And then, on 31 March, the next tree came down – crumbling under its own weight. This was a big swamp chestnut oak which grew at the ha-ha wall on the slope towards the river. Planted in the 1760s or 1770s it was probably also placed there by Washington. It was completely rotten from the inside and just needed that last bit of wind to crash down. It's so sad to see these giants lying broken on the ground.

When I scrambled around to pick up a bit of bark to take home as a memento, Dean got a chainsaw and sliced off a bit for me. Now I have my own Washington tree in my office. That’s the kind of history that gets under my skin.

Dean Andrea low

Andrea Wulf is a Eccles Centre Writer-in-Residence emeritus.

01 April 2014

Tall Stories

Add comment Comments (0)

Photo

 All-Story Magazine, April (New York & London, 1912).  Cover art by Cover by Clinton Pettee. Public Domain Mark

We don't know what to believe. 1 April is a good day to stay away from social media, and perhaps tuck into a plate of tree-grown spaghetti or unicorn pie, as well as feeling grateful that Americans don't much go in for April Fool's Day (Madison Avenue aside).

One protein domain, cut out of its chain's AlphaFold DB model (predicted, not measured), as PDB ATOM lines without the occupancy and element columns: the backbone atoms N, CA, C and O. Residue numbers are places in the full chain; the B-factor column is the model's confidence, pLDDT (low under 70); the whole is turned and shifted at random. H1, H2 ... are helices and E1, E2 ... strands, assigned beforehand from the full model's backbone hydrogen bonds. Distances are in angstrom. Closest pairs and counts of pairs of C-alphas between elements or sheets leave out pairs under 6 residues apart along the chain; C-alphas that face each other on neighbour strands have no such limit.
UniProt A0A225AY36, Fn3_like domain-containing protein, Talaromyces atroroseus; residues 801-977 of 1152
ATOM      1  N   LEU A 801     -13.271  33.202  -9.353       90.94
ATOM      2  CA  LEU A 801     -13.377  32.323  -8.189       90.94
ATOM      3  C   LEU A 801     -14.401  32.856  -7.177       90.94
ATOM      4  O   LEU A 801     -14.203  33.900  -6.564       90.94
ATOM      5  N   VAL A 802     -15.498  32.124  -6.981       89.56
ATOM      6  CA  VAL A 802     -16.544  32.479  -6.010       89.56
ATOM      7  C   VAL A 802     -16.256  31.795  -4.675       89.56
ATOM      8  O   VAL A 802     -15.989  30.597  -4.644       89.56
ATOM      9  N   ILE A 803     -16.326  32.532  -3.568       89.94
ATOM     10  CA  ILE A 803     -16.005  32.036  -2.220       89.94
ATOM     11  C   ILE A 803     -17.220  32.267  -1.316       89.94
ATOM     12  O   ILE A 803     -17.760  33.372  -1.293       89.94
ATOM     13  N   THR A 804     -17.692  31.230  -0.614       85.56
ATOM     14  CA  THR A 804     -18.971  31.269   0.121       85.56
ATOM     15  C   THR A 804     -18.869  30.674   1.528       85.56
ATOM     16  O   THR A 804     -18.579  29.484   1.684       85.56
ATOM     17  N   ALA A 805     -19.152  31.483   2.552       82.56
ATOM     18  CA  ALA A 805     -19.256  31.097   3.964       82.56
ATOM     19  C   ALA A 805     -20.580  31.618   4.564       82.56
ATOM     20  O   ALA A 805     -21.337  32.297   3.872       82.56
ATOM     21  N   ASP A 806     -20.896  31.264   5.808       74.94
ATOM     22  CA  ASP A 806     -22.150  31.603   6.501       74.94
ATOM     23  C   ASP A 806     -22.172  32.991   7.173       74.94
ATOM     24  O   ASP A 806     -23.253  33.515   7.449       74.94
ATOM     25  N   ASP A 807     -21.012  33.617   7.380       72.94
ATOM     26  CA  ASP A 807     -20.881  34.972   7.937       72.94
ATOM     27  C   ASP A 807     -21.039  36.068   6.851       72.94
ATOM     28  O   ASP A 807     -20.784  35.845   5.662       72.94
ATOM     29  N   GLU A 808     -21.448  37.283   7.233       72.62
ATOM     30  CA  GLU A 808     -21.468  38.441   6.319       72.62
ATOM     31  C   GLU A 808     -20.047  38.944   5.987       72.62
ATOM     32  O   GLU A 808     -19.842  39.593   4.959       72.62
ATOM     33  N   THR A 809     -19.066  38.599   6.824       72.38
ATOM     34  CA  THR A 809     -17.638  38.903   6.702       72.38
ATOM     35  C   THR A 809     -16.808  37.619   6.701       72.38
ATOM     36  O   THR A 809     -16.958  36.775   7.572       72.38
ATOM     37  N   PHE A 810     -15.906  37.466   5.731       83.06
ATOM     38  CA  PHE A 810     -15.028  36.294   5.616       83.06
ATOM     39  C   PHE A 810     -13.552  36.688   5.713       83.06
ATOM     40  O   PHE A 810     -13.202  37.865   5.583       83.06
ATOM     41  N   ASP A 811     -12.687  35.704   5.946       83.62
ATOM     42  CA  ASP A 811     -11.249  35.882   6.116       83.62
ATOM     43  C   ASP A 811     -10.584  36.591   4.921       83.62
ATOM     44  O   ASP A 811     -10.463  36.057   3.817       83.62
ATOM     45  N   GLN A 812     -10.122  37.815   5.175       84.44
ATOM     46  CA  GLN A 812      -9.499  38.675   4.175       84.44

This said, we have other tall stories closer to home, including this magazine that I've just collected from the Reading Room. This is April's cover from 1912, but regular readers of this popular pulp fiction periodical could look forward to a story by Edgar Rice Burroughs that October, entitled Tarzan of the Apes (again illustrated by a nicely lurid Clinton Pettee cover). Tarzan would be published as a hardback in 1914, with Burroughs taking the opportunity to remove the presence of 'African' tigers in his text.  

Burroughs also lurks in this present volume, which contains part III of his  'Under the Moon of Mars', issued under the pseudonym Norman Bean, and later published as the Barsoom series of novels (alas, a copy-editor rendered his proposed nom-de-plume, Normal Bean, in this more prosaic fashion). In this tale, Capt. John Carter, a confederate veteran, heads west in search of gold, takes refuge from 'hostile Indians' in a cave and, by means of poisonous gas, finds himself transported to Mars.

Now, would you believe it?

[M.J.S.]